At least 2m expatriates in Saudi Arabia could soon lose their jobs, with about 250,000 companies yet to meet Saudisation quotas days before the deadline, according to local media.
The small and medium-sized firms classified under the kingdom's Saudisation programme, 'Nitaqat', as being in the ‘red category’ have until Wednesday to hire at least one Saudi national or risk their employees not having work permits renewed.
The measure is part of the kingdom’s push to reduce unemployment among its own population, particularly youth and women.
The Nitaqat system, introduced in 2011, involves a system of rewards and punishments for the country’s 800,000 registered private companies, depending on how well they meet quotas for the number of Saudis on their payroll.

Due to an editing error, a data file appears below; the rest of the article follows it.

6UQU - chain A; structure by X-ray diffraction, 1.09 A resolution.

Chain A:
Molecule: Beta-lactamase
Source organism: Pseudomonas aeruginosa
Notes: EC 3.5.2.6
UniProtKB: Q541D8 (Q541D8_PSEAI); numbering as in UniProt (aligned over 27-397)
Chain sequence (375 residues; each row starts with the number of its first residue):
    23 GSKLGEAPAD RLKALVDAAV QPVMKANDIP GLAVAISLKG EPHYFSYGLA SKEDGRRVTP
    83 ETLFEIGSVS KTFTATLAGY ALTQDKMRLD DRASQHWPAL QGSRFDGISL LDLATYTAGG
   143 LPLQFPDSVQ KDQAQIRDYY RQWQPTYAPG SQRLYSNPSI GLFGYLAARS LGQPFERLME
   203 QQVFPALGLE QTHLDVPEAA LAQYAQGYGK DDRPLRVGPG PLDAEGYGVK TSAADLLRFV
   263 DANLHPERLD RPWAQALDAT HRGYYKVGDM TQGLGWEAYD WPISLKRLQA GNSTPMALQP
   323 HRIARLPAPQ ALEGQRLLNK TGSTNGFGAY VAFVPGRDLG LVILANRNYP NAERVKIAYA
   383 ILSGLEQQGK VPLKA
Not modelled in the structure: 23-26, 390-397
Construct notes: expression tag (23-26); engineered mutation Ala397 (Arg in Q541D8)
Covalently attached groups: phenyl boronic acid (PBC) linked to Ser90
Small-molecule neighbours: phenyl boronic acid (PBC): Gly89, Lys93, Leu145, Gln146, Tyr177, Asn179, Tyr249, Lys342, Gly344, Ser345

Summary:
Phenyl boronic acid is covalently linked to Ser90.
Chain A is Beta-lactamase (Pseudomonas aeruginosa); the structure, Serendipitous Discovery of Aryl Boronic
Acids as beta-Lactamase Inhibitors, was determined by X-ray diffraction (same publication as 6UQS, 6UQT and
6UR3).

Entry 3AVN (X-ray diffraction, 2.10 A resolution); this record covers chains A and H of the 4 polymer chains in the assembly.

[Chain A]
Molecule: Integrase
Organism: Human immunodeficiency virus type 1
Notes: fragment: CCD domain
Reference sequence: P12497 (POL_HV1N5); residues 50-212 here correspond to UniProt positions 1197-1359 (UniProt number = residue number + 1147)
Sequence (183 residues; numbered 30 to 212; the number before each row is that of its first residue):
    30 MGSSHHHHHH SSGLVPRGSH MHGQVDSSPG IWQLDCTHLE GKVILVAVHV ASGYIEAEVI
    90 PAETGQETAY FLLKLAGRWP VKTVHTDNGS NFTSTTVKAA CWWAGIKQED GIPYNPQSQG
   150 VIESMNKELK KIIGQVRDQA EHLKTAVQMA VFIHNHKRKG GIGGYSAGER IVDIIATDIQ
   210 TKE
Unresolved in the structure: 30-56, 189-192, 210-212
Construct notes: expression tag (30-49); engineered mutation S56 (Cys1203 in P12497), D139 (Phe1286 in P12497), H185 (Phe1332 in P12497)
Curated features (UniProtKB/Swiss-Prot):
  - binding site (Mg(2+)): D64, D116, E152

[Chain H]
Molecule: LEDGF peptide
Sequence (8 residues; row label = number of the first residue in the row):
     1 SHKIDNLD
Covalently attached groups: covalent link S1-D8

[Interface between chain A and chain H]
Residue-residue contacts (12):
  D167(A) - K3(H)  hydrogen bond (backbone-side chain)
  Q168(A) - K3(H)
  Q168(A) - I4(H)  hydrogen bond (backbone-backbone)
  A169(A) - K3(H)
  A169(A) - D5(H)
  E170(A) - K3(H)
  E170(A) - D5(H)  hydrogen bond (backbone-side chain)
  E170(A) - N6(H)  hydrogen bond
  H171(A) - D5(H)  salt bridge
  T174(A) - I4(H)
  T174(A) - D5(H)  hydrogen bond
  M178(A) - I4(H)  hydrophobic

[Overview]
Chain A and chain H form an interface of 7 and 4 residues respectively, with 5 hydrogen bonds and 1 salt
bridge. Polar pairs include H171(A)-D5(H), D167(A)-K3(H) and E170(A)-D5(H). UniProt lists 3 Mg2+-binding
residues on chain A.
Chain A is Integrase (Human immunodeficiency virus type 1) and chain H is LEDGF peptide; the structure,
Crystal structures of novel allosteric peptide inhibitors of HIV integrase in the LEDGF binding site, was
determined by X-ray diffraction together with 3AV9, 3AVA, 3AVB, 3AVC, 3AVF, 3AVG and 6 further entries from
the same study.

Companies fulfilling their quotas are listed in the green zone, receiving privileges such as expedited visas for foreign workers and the right to hire expatriates working for other companies without first getting approval.
Firms that fall short of their quotas but are considered to be making efforts to reach them are in the yellow zone and face some restrictions on access to foreign labour.
Those that have not made any effort to employ Saudis are placed in the red zone. As well as a ban on renewing work permits for existing foreign workers those companies also will be denied services and licences by the ministry.
Workers whose visas are not renewed would be deported under the new law.
The number of companies in the red zone has declined from 340,000 firms earlier this year, Arab News reported.
Saudi Arabia is not the only Gulf country taking steps to increase the proportion of its nationals within the total population, with Kuwait last month announcing a plan to cull 100,000 expats each year over ten years.
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